Symptomatic tongue atrophy due to atypical polymyositis in a Pembroke Welsh Corgi.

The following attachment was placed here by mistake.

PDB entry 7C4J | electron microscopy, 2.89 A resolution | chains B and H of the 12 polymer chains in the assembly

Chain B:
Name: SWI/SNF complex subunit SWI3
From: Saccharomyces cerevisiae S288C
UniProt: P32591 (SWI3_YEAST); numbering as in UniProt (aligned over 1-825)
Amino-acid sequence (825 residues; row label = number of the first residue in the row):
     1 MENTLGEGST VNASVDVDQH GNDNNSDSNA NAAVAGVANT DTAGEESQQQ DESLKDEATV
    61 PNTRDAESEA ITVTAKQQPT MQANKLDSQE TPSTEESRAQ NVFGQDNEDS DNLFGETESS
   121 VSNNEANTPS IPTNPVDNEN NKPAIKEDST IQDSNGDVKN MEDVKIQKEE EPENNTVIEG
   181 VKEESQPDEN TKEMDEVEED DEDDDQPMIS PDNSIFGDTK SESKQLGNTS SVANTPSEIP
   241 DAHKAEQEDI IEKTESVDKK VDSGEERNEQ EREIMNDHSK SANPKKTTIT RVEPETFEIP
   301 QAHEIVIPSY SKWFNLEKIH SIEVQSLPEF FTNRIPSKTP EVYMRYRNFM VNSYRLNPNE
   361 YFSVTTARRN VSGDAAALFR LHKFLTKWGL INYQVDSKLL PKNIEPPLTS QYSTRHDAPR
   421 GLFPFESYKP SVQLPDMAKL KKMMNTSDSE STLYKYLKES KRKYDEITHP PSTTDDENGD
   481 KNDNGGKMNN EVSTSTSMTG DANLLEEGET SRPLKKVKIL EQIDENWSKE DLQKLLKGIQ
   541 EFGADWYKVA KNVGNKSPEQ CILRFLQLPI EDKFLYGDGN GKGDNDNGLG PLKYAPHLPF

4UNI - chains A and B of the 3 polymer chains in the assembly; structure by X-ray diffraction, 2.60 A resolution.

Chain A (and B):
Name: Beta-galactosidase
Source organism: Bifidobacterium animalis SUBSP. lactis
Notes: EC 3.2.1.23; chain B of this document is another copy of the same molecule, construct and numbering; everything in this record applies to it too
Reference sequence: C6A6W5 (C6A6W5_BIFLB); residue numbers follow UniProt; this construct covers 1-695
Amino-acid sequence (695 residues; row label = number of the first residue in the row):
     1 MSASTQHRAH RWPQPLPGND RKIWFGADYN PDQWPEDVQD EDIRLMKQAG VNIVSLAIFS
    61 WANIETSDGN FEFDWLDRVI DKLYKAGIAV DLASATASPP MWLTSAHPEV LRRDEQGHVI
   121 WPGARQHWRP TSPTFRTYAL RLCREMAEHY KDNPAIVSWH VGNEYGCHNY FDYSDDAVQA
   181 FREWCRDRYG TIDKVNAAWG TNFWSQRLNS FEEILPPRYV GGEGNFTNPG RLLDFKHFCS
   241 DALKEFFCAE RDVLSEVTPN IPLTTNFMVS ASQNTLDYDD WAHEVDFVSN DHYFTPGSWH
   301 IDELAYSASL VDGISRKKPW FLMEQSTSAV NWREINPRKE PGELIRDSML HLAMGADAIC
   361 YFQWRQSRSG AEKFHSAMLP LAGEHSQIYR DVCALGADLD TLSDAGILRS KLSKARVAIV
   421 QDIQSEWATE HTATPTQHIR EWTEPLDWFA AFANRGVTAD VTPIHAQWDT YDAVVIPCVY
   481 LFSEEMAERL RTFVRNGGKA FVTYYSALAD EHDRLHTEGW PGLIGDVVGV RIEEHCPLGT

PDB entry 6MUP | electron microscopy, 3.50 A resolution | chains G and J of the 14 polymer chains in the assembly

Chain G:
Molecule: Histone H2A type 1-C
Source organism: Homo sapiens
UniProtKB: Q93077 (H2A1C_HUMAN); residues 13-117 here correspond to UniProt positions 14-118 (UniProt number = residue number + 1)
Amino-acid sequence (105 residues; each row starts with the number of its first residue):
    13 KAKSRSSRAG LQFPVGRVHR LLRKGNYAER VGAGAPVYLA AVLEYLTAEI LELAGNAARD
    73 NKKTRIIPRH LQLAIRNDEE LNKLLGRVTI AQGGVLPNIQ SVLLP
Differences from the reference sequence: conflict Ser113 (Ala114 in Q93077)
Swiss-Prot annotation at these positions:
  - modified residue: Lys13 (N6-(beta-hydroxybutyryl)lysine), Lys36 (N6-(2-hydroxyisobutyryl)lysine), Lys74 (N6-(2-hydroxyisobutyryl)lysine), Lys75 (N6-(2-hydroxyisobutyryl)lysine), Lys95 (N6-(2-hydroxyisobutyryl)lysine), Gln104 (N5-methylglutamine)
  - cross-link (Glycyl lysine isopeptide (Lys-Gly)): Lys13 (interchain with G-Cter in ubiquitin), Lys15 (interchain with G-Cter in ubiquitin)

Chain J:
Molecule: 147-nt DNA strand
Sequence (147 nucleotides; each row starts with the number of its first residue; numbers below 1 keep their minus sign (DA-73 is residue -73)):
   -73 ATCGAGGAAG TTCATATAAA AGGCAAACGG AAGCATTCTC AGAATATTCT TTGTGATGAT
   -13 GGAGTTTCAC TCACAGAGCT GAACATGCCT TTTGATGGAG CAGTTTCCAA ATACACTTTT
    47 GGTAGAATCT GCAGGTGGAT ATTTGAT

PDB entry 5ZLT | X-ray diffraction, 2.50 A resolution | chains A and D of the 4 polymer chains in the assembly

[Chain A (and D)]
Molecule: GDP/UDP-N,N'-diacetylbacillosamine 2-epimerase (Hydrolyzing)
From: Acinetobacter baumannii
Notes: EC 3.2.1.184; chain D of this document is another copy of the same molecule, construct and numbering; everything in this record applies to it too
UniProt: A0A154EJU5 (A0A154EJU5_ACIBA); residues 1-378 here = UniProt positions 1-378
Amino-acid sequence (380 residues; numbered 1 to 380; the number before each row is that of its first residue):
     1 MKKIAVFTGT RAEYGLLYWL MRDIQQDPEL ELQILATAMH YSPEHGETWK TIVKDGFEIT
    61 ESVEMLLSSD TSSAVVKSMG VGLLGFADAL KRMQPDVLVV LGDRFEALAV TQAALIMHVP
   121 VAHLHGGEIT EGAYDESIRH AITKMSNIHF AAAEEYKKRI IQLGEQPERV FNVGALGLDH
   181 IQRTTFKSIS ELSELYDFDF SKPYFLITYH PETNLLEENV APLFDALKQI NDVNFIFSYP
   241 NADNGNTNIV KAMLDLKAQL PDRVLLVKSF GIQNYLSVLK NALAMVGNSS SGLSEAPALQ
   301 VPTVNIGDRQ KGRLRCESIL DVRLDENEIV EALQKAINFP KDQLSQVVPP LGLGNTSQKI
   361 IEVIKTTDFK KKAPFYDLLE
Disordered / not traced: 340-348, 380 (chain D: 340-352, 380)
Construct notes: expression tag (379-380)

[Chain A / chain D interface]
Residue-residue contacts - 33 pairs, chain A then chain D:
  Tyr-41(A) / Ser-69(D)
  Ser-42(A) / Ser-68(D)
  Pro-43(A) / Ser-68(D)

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A three-year-old, 7.3-kg, female Pembroke Welsh Corgi exhibited symptomatic tongue atrophy, crinkling of the tip of the tongue, dysphagia and excessive salivation. Neurological examination suggested multiple cranial neuropathy, but polymyositis was diagnosed by magnetic resonance imaging and muscle biopsy. The dog did not respond to prednisolone treatment and died from aspiration pneumonia 22 months after the first presentation. Post-mortem histopathological examination of the tongue revealed marked myofiber loss and fibrosis with multifocal infiltration of mixed mononuclear cells. Similar findings were also observed in the masticatory muscles and quadriceps without abnormality of peripheral nerves or evidence of infection. Symptomatic tongue atrophy occurring in the course of polymyositis has not been reported previously in dogs.